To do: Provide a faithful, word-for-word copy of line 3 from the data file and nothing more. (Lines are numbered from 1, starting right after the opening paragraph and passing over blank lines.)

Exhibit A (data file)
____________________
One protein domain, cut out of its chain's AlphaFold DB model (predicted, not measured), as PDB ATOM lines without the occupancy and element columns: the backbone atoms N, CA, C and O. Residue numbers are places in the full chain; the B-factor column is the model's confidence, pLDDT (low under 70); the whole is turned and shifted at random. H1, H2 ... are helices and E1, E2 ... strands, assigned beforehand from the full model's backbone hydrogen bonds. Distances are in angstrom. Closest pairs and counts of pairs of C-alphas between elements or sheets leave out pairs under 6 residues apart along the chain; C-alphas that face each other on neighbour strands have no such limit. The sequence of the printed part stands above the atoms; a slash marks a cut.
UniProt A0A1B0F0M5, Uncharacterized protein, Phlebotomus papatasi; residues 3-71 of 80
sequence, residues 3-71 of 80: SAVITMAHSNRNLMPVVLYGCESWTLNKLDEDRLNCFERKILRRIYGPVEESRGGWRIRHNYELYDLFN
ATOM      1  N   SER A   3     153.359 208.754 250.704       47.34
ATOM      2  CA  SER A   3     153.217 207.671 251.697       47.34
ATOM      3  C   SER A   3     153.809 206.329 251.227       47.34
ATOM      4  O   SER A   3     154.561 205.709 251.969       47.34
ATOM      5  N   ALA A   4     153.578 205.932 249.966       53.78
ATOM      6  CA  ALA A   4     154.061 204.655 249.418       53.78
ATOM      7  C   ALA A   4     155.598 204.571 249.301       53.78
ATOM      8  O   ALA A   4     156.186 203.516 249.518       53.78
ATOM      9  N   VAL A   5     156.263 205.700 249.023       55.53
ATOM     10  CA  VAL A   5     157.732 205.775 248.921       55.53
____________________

ATOM      1  N   SER A   3     153.359 208.754 250.704       47.34